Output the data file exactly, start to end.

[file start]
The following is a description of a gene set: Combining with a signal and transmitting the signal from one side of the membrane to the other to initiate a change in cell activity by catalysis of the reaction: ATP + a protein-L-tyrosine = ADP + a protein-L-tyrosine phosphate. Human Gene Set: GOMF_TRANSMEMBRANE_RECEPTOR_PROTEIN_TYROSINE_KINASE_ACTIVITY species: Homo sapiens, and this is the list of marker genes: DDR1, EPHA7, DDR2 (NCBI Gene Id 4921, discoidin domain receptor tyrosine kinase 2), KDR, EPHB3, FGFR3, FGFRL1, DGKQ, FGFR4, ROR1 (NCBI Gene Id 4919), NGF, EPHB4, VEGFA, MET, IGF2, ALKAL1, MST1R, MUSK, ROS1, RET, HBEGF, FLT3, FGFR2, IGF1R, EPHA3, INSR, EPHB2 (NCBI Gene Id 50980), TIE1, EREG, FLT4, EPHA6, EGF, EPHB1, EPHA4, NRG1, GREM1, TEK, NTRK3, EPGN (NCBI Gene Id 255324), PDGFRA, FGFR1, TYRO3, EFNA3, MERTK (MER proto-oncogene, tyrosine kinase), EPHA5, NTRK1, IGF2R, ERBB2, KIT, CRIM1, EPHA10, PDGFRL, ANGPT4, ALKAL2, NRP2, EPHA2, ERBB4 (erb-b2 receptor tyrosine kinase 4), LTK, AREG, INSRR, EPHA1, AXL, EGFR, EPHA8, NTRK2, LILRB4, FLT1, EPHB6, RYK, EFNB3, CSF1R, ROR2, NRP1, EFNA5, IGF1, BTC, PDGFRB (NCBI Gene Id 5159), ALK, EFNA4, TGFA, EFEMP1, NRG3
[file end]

The following is a description of a gene set: Combining with a signal and transmitting the signal from one side of the membrane to the other to initiate a change in cell activity by catalysis of the reaction: ATP + a protein-L-tyrosine = ADP + a protein-L-tyrosine phosphate. Human Gene Set: GOMF_TRANSMEMBRANE_RECEPTOR_PROTEIN_TYROSINE_KINASE_ACTIVITY species: Homo sapiens, and this is the list of marker genes: DDR1, EPHA7, DDR2 (NCBI Gene Id 4921, discoidin domain receptor tyrosine kinase 2), KDR, EPHB3, FGFR3, FGFRL1, DGKQ, FGFR4, ROR1 (NCBI Gene Id 4919), NGF, EPHB4, VEGFA, MET, IGF2, ALKAL1, MST1R, MUSK, ROS1, RET, HBEGF, FLT3, FGFR2, IGF1R, EPHA3, INSR, EPHB2 (NCBI Gene Id 50980), TIE1, EREG, FLT4, EPHA6, EGF, EPHB1, EPHA4, NRG1, GREM1, TEK, NTRK3, EPGN (NCBI Gene Id 255324), PDGFRA, FGFR1, TYRO3, EFNA3, MERTK (MER proto-oncogene, tyrosine kinase), EPHA5, NTRK1, IGF2R, ERBB2, KIT, CRIM1, EPHA10, PDGFRL, ANGPT4, ALKAL2, NRP2, EPHA2, ERBB4 (erb-b2 receptor tyrosine kinase 4), LTK, AREG, INSRR, EPHA1, AXL, EGFR, EPHA8, NTRK2, LILRB4, FLT1, EPHB6, RYK, EFNB3, CSF1R, ROR2, NRP1, EFNA5, IGF1, BTC, PDGFRB (NCBI Gene Id 5159), ALK, EFNA4, TGFA, EFEMP1, NRG3